Figure 4. Redox factor-1 (Ref-1) suppresses reactive oxygen species (ROS) production in the carotid artery. Arterial segments were isolated and stained with dihydroethidium (DHE) after adenovirus infection and FeCl3-mediated injury. (A) The fluorescent signal of 2-hydroxyethidium (2-EOH, the oxidative form of DHE) was measured by high-performance liquid chromatography to detect ROS levels. Arrows indicate the 2-EOH signals. (B) Statistical graph of the 2-EOH signal. All data are presented as means ± standard deviations of three independent experiments. *p < 0.05 vs. Adβ-gal + FeCl3 (n = 3/group).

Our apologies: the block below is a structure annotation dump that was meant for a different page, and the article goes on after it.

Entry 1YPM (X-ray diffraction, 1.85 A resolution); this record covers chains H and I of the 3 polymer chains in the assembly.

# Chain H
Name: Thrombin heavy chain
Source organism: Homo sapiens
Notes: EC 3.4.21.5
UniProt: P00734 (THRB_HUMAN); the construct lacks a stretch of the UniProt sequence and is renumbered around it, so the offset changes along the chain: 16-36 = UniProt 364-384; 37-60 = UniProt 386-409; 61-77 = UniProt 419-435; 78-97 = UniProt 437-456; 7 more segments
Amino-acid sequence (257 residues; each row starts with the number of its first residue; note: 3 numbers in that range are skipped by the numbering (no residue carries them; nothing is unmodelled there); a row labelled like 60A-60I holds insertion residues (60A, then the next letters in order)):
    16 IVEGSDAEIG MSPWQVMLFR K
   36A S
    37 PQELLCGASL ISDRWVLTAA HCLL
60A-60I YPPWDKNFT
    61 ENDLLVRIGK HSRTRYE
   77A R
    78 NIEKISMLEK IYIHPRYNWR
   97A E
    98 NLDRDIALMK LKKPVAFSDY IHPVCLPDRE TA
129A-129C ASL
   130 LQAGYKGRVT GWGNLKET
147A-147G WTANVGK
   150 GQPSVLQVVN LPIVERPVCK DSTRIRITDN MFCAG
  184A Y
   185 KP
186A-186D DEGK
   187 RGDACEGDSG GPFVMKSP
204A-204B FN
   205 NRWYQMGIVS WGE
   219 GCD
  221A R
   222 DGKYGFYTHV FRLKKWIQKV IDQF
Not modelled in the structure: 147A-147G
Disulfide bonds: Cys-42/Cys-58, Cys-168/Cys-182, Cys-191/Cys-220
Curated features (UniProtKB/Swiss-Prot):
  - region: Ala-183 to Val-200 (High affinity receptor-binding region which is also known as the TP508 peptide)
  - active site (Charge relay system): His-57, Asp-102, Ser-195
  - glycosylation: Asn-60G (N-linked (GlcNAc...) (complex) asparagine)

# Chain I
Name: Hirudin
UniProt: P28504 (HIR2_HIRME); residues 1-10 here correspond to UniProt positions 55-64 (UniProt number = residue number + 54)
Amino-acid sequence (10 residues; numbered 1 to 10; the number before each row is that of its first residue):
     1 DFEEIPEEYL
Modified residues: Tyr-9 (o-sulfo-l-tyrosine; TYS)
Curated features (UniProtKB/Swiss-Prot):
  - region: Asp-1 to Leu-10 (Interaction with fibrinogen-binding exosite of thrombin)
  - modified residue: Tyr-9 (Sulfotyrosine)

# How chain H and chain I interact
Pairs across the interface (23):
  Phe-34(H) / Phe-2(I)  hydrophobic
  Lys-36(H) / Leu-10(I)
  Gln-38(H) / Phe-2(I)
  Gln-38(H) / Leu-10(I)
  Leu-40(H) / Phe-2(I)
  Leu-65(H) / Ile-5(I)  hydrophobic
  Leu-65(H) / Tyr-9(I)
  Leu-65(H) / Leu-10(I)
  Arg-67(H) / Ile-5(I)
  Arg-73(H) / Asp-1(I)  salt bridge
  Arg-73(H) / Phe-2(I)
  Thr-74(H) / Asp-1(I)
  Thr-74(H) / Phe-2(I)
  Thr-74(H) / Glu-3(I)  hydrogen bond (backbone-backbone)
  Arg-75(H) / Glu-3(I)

Vascular endothelial injury caused by inflammation is a key factor in the initiation of atherosclerosis and AT, as demonstrated in numerous studies [42-44]. Despite much research, however, the pathological mechanisms of AT are not completely understood, resulting in a lack of clinically safe and effective drug treatments. Under normal physiological conditions, vascular endothelial cells inhibit platelet aggregation, stimulate fibrinolysis, and inhibit abnormal coagulation. However, vascular endothelial cell activation stimulates platelet aggregation and inhibits the dissolution of fibrin, ultimately leading to abnormal luminal coagulation and thrombus formation [44]. To prevent and cure AT, the regulation of endothelial function, improvement of the coagulation balance, and alleviation of inflammation are thus essential. In this study, we used FeCl3 to induce carotid artery thrombosis. This model causes severe endothelial cell injury due to oxidative stress and increases TF expression in endothelial cells and leukocytes [45]. Thrombus formation achieved by this method is similar to clinical spontaneous thrombosis. Thus, this model has been used widely in the preclinical evaluation of thrombolytic drugs and related research [46].